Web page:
If you are experiencing dental fillings pain, you need to consider how recently you had the fillings put in your teeth. New fillings may require a period of adjustment, so you may be able to use over-the-counter or topical pain relievers to address your discomfort until your mouth heals and you get used to your new dental work. On the other hand, dental fillings pain can be a sign that one of your fillings has cracked or moved and decay has set in. Pain can also be a sign of an incorrectly placed filling, so it is a good idea to contact your dentist and set up an appointment so that he or she can look at your tooth and discover the cause of your pain. Various treatments range from the use of over-the-counter pain killers to replacing the filling to a root canal on a seriously damaged tooth.
After you get a cavity filled, your dentist may inform you that your tooth may be sensitive for a little while. Although this sensitivity is typically a temporary condition, it can be uncomfortable, so there are several things that you can do to address dental fillings pain right after treatment. The first thing you can do is avoid foods and behaviors that trigger sensitivity. For many people, very hot or very cold foods and drinks, as well as some sweets, can trigger tooth and dental fillings pain. Avoid these foods and beverages for a few weeks until your mouth gets used to the filling. There are various toothpastes on the market formulated for use with sensitive teeth, and their regular use can greatly reduce tooth sensitivity and your discomfort.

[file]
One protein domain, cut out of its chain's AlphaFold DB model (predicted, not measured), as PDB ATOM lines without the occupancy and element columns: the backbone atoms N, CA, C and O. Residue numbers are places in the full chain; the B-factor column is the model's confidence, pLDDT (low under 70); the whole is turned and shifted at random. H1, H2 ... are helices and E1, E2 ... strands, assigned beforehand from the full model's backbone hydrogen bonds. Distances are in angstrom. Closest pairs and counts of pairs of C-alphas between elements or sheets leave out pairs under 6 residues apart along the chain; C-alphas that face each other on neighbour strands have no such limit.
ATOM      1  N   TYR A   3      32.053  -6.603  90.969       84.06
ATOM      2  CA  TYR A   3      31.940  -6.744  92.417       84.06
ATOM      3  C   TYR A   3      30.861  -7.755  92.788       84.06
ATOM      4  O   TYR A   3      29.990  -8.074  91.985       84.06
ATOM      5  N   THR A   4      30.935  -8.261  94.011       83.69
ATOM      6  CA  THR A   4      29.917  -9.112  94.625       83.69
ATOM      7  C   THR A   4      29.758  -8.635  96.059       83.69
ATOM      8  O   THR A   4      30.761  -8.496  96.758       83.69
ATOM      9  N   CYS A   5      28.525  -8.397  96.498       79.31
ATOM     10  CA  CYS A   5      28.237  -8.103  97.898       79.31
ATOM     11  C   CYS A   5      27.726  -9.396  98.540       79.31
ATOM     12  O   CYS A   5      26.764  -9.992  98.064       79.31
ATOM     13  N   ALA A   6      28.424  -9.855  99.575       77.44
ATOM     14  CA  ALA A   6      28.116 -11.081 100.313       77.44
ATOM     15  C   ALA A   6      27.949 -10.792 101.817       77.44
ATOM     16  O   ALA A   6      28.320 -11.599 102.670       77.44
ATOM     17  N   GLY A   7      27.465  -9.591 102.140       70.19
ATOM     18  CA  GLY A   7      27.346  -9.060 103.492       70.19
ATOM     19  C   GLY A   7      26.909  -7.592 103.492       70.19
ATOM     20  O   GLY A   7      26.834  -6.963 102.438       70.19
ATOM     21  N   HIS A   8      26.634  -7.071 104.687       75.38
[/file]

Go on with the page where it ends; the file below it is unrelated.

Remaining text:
If you find that your tooth remains sensitive several weeks after receiving a filling or you begin to experience pain in teeth that were filled some time ago, contact your dentist. Your dentist can examine the tooth and order x-rays that can help him or her understand what may be causing your tooth pain. If infection is spotted, he or she may prescribe antibiotics, and you can discuss various options for treating the tooth. Your dentist may be able to replace your filling, place the crown on the tooth, or, if necessary, recommend a root canal. Treatment is important, as dental decay is typically progressive and may result in severe damage to your teeth and mouth and may even contribute to disease in other parts of your body.